Tropical Storm Nepartak was sitting off the eastern coast of Japan on Monday night and is expected to make landfall on Honshu, the largest island, on Tuesday night local time.
The storm could impact the Olympic Games as it brings up to 150 mm (5.9 inches) of rain to some regions over the next few days.
Sustained winds at 74 kph (46 mph) and gusts up to 92 kph (57 mph) have been recorded with the storm. Nepartak is forecast to weaken slightly to 65 kph (40 mph) sustained winds prior to landfall. The storm is currently being categorized as sub-tropical, meaning the strongest winds won’t be just consolidated near the center of the storm, but rather can extend farther out from the center.
Dry air wrapping around the storm is cutting it off from monsoonal moisture to the east, and most of the convection is on the western and southern sides of the storm.
The tropical storm is currently tracking west-northwestward at 35 kph (22 mph) according to the Joint Typhoon Warning Center. Tuesday morning local time in Japan, Nepartak will take a northward turn, heading toward the city of Sendai in the northern part of Honshu island.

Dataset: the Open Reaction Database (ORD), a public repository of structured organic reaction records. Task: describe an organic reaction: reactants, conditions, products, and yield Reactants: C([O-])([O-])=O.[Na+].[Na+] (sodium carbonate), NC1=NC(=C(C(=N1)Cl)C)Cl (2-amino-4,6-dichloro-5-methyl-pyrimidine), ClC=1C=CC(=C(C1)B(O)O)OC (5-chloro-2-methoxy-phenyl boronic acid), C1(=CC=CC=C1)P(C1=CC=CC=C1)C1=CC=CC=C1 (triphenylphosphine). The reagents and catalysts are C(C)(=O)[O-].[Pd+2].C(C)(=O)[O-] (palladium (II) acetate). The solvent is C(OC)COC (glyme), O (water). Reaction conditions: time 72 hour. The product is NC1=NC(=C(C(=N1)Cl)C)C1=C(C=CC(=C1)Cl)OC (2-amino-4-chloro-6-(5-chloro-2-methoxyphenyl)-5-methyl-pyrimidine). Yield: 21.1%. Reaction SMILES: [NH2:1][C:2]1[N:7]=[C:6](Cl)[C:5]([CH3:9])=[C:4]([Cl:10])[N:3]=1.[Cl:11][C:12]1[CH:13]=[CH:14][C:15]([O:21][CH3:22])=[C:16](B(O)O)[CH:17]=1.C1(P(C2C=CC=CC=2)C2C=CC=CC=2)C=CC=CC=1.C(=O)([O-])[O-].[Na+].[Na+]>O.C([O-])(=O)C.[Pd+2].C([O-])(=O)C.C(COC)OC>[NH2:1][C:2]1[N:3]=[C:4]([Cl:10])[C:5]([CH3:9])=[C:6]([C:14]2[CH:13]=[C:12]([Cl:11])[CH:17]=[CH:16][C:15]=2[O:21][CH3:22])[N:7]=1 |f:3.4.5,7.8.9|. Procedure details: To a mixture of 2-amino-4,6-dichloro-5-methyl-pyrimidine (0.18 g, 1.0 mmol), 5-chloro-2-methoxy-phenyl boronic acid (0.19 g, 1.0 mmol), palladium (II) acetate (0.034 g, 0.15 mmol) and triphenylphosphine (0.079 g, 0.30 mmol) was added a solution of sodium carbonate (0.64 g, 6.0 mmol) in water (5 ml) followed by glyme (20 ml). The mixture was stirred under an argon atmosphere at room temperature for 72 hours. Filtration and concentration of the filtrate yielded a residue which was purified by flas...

Although the storm is expected to make landfall near Ishinomaki on Tuesday evening, areas as far south as Osaka could see up to 25 millimeters (1 inch) of rain.
Tokyo is also forecast to see up to 25 millimeters (1 inch) of rainfall in some areas through Wednesday, along with gusty tropical storm force winds, which could put a damper on outdoor Olympic activities.
Rowing events at the Sea Forest Waterway scheduled for Tuesday have been moved to Wednesday and Thursday due to the approaching storm.
On the bright side, Nepartak could provide much-needed relief from sweltering heat the Games are enduring this year.
The hot conditions continue to impact events, with tennis players given extra recovery time between games and sets due to the extreme heat.
On Saturday, temperatures climbed to nearly 34°C (93°F) across the greater Tokyo region, with “oppressive” humidity levels above 80%.
World No. 1 Novak Djokovic described the humidity as “brutal” after beating Bolivian Hugo Dellien 6-2 6-2 in the men’s tennis singles first round, while Russian tennis star Daniil Medvedev resorted to using a mobile air conditioner to keep himself cool.
Cloud coverage and rainfall brought by Nepartak will provide Tokyo with slightly cooler temperatures around 29 degrees Celsius (84 degrees Fahrenheit) on Tuesday, according to the Japan Meteorological Agency.
Tennis is scheduled to continue through the week and could see impacts from Nepartak on Tuesday and Wednesday.
The cooldown will be brief before sunshine and hot temperatures around 33 degrees Celsius (91 degrees Fahrenheit) return by the end of the week.
After interacting with Japan, Nepartak will make its way over the Sea of Japan, also known as the East Sea, and continue to weaken before dissipating late in the week as it moves over cooler water.